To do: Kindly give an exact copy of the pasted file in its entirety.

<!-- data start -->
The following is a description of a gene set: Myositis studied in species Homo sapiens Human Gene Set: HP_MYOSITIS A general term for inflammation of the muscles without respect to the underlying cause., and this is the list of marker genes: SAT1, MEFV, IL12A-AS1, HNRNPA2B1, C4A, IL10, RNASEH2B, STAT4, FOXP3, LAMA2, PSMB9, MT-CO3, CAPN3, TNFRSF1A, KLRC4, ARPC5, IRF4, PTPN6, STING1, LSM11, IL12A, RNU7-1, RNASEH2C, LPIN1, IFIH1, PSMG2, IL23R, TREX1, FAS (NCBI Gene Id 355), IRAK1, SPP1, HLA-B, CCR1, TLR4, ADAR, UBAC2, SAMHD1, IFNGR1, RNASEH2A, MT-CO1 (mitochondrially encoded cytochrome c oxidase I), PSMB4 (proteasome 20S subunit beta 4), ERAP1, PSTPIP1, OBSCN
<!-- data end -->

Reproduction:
The following is a description of a gene set: Myositis studied in species Homo sapiens Human Gene Set: HP_MYOSITIS A general term for inflammation of the muscles without respect to the underlying cause., and this is the list of marker genes: SAT1, MEFV, IL12A-AS1, HNRNPA2B1, C4A, IL10, RNASEH2B, STAT4, FOXP3, LAMA2, PSMB9, MT-CO3, CAPN3, TNFRSF1A, KLRC4, ARPC5, IRF4, PTPN6, STING1, LSM11, IL12A, RNU7-1, RNASEH2C, LPIN1, IFIH1, PSMG2, IL23R, TREX1, FAS (NCBI Gene Id 355), IRAK1, SPP1, HLA-B, CCR1, TLR4, ADAR, UBAC2, SAMHD1, IFNGR1, RNASEH2A, MT-CO1 (mitochondrially encoded cytochrome c oxidase I), PSMB4 (proteasome 20S subunit beta 4), ERAP1, PSTPIP1, OBSCN